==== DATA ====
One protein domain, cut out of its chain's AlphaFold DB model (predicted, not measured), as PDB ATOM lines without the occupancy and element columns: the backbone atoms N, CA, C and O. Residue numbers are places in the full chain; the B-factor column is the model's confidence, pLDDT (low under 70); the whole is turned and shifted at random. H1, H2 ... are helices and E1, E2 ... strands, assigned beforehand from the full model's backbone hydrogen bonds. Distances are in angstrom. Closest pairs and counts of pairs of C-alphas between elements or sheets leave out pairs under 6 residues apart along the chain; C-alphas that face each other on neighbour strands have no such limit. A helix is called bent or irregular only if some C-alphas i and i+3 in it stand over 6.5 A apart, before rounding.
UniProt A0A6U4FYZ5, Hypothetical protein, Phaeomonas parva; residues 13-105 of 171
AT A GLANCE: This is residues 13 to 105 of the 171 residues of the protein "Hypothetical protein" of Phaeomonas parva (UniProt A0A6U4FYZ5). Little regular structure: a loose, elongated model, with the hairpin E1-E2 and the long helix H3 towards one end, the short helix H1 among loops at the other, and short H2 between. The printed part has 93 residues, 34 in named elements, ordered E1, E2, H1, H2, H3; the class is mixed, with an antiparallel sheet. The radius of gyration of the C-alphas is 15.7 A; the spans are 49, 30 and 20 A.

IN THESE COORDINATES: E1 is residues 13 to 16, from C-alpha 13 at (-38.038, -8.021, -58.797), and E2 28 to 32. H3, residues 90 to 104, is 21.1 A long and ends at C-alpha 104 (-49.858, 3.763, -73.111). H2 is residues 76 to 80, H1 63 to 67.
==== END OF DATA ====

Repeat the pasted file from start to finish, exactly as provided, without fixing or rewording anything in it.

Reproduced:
One protein domain, cut out of its chain's AlphaFold DB model (predicted, not measured), as PDB ATOM lines without the occupancy and element columns: the backbone atoms N, CA, C and O. Residue numbers are places in the full chain; the B-factor column is the model's confidence, pLDDT (low under 70); the whole is turned and shifted at random. H1, H2 ... are helices and E1, E2 ... strands, assigned beforehand from the full model's backbone hydrogen bonds. Distances are in angstrom. Closest pairs and counts of pairs of C-alphas between elements or sheets leave out pairs under 6 residues apart along the chain; C-alphas that face each other on neighbour strands have no such limit. A helix is called bent or irregular only if some C-alphas i and i+3 in it stand over 6.5 A apart, before rounding.
UniProt A0A6U4FYZ5, Hypothetical protein, Phaeomonas parva; residues 13-105 of 171
AT A GLANCE: This is residues 13 to 105 of the 171 residues of the protein "Hypothetical protein" of Phaeomonas parva (UniProt A0A6U4FYZ5). Little regular structure: a loose, elongated model, with the hairpin E1-E2 and the long helix H3 towards one end, the short helix H1 among loops at the other, and short H2 between. The printed part has 93 residues, 34 in named elements, ordered E1, E2, H1, H2, H3; the class is mixed, with an antiparallel sheet. The radius of gyration of the C-alphas is 15.7 A; the spans are 49, 30 and 20 A.

IN THESE COORDINATES: E1 is residues 13 to 16, from C-alpha 13 at (-38.038, -8.021, -58.797), and E2 28 to 32. H3, residues 90 to 104, is 21.1 A long and ends at C-alpha 104 (-49.858, 3.763, -73.111). H2 is residues 76 to 80, H1 63 to 67.